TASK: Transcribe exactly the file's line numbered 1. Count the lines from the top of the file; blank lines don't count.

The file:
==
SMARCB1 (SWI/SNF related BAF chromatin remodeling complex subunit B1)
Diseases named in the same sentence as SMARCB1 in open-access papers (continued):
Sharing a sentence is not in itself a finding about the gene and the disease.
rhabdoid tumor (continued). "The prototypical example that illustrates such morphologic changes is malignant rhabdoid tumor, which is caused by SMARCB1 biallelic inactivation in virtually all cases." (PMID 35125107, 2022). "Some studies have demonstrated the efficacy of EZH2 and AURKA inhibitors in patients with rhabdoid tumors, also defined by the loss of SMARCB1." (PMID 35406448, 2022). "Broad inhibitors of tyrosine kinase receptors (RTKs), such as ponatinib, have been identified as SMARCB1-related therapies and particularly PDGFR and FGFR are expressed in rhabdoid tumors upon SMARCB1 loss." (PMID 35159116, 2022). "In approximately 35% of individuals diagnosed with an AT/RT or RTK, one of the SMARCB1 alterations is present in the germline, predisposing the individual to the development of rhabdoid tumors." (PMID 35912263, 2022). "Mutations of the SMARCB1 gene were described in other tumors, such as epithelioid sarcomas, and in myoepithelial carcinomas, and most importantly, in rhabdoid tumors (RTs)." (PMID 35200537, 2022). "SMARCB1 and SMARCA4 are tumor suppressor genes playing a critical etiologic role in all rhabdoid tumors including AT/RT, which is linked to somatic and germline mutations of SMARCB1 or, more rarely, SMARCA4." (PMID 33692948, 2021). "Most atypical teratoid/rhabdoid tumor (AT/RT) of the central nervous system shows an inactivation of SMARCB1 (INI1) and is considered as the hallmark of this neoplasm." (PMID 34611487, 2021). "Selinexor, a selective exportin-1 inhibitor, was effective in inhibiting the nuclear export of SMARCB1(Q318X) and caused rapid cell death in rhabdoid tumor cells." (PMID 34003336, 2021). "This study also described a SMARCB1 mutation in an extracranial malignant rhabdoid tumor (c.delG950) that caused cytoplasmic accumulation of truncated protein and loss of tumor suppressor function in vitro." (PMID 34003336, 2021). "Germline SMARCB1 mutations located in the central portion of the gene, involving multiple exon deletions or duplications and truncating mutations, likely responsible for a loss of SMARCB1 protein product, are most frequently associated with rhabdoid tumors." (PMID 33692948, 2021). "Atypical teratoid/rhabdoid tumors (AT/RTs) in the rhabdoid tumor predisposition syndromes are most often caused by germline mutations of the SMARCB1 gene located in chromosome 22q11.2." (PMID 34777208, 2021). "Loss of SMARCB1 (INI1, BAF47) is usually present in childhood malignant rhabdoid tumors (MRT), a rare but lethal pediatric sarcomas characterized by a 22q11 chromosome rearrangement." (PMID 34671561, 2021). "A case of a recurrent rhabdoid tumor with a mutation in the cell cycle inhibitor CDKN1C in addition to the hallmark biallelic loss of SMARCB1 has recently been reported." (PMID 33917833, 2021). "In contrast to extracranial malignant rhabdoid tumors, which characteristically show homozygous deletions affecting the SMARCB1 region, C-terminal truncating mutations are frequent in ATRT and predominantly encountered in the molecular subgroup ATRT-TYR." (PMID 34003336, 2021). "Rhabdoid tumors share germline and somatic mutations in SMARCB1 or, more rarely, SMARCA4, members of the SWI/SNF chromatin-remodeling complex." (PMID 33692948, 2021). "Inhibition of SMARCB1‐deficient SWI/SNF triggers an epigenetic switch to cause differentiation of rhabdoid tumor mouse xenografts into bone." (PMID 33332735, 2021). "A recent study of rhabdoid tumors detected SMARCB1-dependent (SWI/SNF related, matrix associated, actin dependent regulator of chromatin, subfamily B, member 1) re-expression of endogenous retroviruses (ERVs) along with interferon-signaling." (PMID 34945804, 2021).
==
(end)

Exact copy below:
SMARCB1 (SWI/SNF related BAF chromatin remodeling complex subunit B1)